In 1930s Europe, a economic crisis toppled democratic governments, and swept dictators into power. Liberal societies seemed ineffectual; authoritarianism was the coming thing.
The crash of 2008, though, may end up having the opposite effect. Over the last few years, both American alarmists and anti-American triumphalists have emphasized the disruptive power of populist, semi-authoritarian political actors — from Ahmadinejad’s Iran to Vladimir Putin’s Russia to Hugo Chavez’s Venezuela. But these regimes, which depend on petro-dollars for stability at home and influence abroad, may prove far more vulnerable to economic dislocation than their democratic rivals.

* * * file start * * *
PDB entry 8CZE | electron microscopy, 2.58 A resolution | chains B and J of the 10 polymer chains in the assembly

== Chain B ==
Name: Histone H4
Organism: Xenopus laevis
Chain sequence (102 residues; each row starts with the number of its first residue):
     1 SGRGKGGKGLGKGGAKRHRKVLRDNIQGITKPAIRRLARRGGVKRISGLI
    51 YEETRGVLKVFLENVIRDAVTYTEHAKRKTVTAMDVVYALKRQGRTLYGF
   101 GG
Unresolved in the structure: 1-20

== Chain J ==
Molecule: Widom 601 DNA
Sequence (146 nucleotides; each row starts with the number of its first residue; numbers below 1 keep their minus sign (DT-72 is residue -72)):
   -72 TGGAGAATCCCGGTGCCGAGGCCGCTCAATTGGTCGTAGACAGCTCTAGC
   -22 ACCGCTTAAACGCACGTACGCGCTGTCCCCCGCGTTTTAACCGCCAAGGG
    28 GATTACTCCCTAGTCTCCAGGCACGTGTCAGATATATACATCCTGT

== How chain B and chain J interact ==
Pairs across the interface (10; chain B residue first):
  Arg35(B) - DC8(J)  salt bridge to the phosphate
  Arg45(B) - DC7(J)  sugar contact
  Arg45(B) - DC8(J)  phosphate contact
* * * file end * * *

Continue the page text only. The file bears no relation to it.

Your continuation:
Amid the wreckage of the Great Depression, intellectuals and policymakers looked to fascist Italy and the Soviet Union for inspiration. But it’s hard to imagine anyone seeing a model in the current crop of authoritarian governments. It’s much easier to imagine them being swept away, if the recession endures, by domestic discontent.